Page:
Lee Lawrence would like to see a display depicting the long-standing ties between white Quakers and the African American community in the western Loudoun village of Lincoln.
Area residents offered these and other ideas for restoring the abandoned Grace Church building during a four-hour design workshop last month at the Goose Creek Friends Meeting House in Lincoln. Architects then sketched drawings showing how the two-story stone structure that housed an African American congregation from the 1880s through the 1940s might be restored and put to use.
Washington Post, May 8, 2016
More than 200 people gathered in front of the old courthouse in downtown Leesburg Thursday, Dec. 17, in a silent vigil for a diverse and united community. Participants represented a diverse blend of faith traditions, including Christian, Jewish, Muslim, Sikh, Bahá’í, Unitarian, Hindu and Buddhist groups.
The participants convened at Leesburg Presbyterian Church before walking three blocks to the intersection of Kind and Market streets, where they stood silently during the vigil.
Members of Ashburn-based Muslim, Jewish and Christian faith communities united last Sunday evening to serve a free restaurant-style meal to people who seldom have the opportunity to dine out.
The event was the most recent in a series of Community Table dinners organized to provide a fine dining experience for low-income individuals and families. Members of two or more faith communities have joined to host most of the dinners, giving them the opportunity to build interfaith friendships while serving people in need, organizers said.
Washington Post, December 13, 2015
When the Rev. John Ohmer was named rector of the Falls Church Episcopal in September 2012, he faced the challenge of rebuilding a historic church that had lost most of its membership in a split with conservatives, primarily over the issue of ordaining openly gay clergy.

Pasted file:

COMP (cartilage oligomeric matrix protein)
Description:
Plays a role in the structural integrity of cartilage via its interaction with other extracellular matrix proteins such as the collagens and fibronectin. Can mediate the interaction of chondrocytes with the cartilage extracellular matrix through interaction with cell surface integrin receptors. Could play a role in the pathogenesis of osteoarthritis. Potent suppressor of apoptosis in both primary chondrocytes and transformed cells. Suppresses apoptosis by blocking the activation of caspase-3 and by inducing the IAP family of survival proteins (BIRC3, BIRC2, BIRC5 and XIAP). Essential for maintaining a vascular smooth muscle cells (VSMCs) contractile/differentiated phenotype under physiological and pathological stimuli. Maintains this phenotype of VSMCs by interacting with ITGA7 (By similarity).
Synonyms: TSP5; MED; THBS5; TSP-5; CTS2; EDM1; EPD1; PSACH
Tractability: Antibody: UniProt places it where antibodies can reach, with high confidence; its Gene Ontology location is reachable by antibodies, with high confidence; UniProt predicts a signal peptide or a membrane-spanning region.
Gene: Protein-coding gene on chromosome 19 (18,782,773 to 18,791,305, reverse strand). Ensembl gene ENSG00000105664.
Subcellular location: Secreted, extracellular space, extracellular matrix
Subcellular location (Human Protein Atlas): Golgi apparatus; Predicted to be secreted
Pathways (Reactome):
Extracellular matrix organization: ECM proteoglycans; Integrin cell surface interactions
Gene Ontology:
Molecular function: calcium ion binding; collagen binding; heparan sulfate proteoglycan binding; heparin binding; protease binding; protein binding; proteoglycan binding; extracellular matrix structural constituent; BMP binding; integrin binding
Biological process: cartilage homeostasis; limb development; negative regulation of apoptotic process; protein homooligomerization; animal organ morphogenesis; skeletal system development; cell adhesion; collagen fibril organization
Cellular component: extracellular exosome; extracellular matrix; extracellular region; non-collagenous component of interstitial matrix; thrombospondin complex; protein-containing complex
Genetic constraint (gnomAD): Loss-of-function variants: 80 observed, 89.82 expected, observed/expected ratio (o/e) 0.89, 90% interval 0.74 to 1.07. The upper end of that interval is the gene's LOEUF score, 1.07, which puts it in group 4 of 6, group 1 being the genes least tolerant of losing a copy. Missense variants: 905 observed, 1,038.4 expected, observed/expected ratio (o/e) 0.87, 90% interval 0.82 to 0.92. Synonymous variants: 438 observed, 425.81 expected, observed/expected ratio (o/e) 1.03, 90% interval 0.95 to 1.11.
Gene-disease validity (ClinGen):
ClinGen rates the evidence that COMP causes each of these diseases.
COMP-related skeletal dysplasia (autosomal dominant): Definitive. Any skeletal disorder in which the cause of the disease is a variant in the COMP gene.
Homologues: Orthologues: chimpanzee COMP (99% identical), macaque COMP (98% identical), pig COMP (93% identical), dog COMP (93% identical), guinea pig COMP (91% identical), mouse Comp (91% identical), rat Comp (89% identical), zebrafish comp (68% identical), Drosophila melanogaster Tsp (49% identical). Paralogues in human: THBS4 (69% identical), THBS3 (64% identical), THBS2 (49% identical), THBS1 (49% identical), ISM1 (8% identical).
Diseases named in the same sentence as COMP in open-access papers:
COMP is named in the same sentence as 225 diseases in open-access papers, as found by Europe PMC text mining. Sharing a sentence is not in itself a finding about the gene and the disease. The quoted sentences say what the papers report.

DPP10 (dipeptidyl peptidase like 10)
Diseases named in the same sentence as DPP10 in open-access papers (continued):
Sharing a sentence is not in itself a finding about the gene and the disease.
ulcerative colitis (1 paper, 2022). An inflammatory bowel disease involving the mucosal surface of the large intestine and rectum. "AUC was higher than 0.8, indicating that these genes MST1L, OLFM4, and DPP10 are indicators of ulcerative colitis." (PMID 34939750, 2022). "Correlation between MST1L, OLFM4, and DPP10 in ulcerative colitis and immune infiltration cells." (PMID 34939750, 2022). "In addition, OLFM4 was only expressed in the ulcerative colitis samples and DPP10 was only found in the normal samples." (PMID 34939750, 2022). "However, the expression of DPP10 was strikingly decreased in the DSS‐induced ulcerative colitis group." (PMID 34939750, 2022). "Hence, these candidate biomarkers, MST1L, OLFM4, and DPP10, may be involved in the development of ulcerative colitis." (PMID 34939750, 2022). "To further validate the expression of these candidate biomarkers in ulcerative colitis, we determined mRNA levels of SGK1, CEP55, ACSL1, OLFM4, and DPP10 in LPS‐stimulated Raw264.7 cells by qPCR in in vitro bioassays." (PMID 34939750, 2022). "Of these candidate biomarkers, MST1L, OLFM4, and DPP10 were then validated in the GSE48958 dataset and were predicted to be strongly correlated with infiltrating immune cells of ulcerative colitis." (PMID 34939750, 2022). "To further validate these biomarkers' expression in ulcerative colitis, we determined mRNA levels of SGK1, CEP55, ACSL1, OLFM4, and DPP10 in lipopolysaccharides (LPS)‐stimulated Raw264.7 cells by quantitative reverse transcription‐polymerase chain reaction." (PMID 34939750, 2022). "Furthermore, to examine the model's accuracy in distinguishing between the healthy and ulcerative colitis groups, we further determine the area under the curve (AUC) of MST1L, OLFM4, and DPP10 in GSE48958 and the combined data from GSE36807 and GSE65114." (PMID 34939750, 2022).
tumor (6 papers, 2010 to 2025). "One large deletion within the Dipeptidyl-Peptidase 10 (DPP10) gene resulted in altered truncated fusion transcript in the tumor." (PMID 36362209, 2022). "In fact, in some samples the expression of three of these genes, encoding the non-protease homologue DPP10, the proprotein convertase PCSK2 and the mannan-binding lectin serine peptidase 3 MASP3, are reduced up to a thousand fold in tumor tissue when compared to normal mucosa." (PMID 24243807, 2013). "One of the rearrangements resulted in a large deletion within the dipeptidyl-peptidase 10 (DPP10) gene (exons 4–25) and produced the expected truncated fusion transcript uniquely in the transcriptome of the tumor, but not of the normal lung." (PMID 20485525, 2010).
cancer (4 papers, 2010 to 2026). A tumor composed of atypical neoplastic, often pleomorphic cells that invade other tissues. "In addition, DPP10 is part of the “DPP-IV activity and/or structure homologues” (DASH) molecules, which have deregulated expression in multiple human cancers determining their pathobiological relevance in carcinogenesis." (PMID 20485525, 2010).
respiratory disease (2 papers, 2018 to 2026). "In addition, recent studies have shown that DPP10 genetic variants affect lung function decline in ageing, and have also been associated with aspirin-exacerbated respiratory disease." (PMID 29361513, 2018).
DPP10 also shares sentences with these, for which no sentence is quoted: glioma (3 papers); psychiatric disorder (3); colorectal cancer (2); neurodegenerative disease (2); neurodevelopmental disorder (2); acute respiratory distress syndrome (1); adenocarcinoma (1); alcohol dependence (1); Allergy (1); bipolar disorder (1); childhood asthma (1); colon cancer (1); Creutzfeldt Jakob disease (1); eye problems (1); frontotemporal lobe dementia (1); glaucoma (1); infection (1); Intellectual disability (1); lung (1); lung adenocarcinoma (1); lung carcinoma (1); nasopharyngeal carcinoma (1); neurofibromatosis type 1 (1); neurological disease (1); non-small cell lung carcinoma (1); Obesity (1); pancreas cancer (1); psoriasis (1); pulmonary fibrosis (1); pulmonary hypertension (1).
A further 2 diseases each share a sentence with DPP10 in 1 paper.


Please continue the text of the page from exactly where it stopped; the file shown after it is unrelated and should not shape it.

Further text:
In late 2006 and early 2007, more than 90 percent of the 2,200 members of the church — which dates to Colonial times — voted to leave the Episcopal church and form the Falls Church Anglican.
Washington Post, September 16, 2015
It feels like death is being shoved in my face today.
I’ve been reading a book called Listening to Your Life, a compilation of daily meditations by Frederick Buechner. The reading for today was about Jesus’s death on the cross, and how that was a good thing for humanity. This is a concept that, try as I might, I have never been able to fully understand or appreciate.
This awakened memories of the horrific shootings at Virginia Tech that occurred exactly eight years ago, a murderous spree that hit very close to home. I would like to think that something good came from that awful tragedy, but for the life of me I am coming up empty.
I opened the Washington Post and read about the suicide of a sophomore at William and Mary, my son’s alma mater. The young man, Paul Soutter, was to have appeared in a play about the stresses of college life. He was the fourth W & M student to take his own life this year.
On Instagram, I saw freshly posted images of my friend Lacey, who took her life almost two years ago. Her friends still regularly send messages through social media saying how much they loved and miss her. She had seemingly been unaware of how many people cared about her.
I circle back to the reading from Buechner, and try again to understand how anything good can come from the death of young people. If anything, for me, it is this awareness: Life is precious. Protect it, cherish it.